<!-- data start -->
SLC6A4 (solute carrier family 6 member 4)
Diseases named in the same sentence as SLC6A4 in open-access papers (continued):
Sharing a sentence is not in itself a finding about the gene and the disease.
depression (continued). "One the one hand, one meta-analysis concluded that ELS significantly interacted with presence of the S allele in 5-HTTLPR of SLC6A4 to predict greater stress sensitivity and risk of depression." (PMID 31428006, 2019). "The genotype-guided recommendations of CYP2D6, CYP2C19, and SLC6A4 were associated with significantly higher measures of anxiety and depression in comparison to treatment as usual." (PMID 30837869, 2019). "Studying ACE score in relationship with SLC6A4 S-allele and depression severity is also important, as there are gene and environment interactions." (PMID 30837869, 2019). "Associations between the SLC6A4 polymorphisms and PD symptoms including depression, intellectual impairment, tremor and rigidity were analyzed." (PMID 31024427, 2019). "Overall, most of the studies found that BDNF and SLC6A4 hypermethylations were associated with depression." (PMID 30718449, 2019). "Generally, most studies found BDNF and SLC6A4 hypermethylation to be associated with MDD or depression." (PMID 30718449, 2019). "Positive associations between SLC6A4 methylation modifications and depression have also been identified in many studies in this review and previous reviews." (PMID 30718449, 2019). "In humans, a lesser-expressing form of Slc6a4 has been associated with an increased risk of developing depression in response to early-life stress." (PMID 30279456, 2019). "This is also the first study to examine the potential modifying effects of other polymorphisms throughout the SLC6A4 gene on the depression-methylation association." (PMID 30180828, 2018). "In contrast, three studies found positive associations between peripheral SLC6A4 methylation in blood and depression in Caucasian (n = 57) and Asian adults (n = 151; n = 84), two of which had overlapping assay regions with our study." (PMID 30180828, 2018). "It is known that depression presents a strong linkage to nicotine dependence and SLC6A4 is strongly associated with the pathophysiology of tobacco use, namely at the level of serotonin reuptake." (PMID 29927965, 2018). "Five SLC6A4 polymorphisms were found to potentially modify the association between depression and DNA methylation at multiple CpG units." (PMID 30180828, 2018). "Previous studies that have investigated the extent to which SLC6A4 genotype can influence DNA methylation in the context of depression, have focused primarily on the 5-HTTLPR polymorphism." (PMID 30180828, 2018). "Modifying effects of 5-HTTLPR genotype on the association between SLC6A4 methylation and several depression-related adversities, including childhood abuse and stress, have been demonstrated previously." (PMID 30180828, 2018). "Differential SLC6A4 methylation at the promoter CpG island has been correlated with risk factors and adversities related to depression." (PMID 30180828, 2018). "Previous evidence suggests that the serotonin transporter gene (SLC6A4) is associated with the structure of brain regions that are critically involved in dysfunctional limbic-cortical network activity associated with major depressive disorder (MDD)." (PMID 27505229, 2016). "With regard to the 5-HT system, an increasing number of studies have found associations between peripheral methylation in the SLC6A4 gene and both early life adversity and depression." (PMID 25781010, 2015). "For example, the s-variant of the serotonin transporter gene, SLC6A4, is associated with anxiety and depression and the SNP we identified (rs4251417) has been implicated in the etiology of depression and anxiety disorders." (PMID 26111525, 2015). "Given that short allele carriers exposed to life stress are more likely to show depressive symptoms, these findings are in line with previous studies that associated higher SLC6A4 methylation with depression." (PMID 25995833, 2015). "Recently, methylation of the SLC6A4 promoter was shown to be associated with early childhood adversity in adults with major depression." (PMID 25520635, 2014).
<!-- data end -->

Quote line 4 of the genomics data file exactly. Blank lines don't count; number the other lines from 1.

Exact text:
depression (continued). "One the one hand, one meta-analysis concluded that ELS significantly interacted with presence of the S allele in 5-HTTLPR of SLC6A4 to predict greater stress sensitivity and risk of depression." (PMID 31428006, 2019). "The genotype-guided recommendations of CYP2D6, CYP2C19, and SLC6A4 were associated with significantly higher measures of anxiety and depression in comparison to treatment as usual." (PMID 30837869, 2019). "Studying ACE score in relationship with SLC6A4 S-allele and depression severity is also important, as there are gene and environment interactions." (PMID 30837869, 2019). "Associations between the SLC6A4 polymorphisms and PD symptoms including depression, intellectual impairment, tremor and rigidity were analyzed." (PMID 31024427, 2019). "Overall, most of the studies found that BDNF and SLC6A4 hypermethylations were associated with depression." (PMID 30718449, 2019). "Generally, most studies found BDNF and SLC6A4 hypermethylation to be associated with MDD or depression." (PMID 30718449, 2019). "Positive associations between SLC6A4 methylation modifications and depression have also been identified in many studies in this review and previous reviews." (PMID 30718449, 2019). "In humans, a lesser-expressing form of Slc6a4 has been associated with an increased risk of developing depression in response to early-life stress." (PMID 30279456, 2019). "This is also the first study to examine the potential modifying effects of other polymorphisms throughout the SLC6A4 gene on the depression-methylation association." (PMID 30180828, 2018). "In contrast, three studies found positive associations between peripheral SLC6A4 methylation in blood and depression in Caucasian (n = 57) and Asian adults (n = 151; n = 84), two of which had overlapping assay regions with our study." (PMID 30180828, 2018). "It is known that depression presents a strong linkage to nicotine dependence and SLC6A4 is strongly associated with the pathophysiology of tobacco use, namely at the level of serotonin reuptake." (PMID 29927965, 2018). "Five SLC6A4 polymorphisms were found to potentially modify the association between depression and DNA methylation at multiple CpG units." (PMID 30180828, 2018). "Previous studies that have investigated the extent to which SLC6A4 genotype can influence DNA methylation in the context of depression, have focused primarily on the 5-HTTLPR polymorphism." (PMID 30180828, 2018). "Modifying effects of 5-HTTLPR genotype on the association between SLC6A4 methylation and several depression-related adversities, including childhood abuse and stress, have been demonstrated previously." (PMID 30180828, 2018). "Differential SLC6A4 methylation at the promoter CpG island has been correlated with risk factors and adversities related to depression." (PMID 30180828, 2018). "Previous evidence suggests that the serotonin transporter gene (SLC6A4) is associated with the structure of brain regions that are critically involved in dysfunctional limbic-cortical network activity associated with major depressive disorder (MDD)." (PMID 27505229, 2016). "With regard to the 5-HT system, an increasing number of studies have found associations between peripheral methylation in the SLC6A4 gene and both early life adversity and depression." (PMID 25781010, 2015). "For example, the s-variant of the serotonin transporter gene, SLC6A4, is associated with anxiety and depression and the SNP we identified (rs4251417) has been implicated in the etiology of depression and anxiety disorders." (PMID 26111525, 2015). "Given that short allele carriers exposed to life stress are more likely to show depressive symptoms, these findings are in line with previous studies that associated higher SLC6A4 methylation with depression." (PMID 25995833, 2015). "Recently, methylation of the SLC6A4 promoter was shown to be associated with early childhood adversity in adults with major depression." (PMID 25520635, 2014).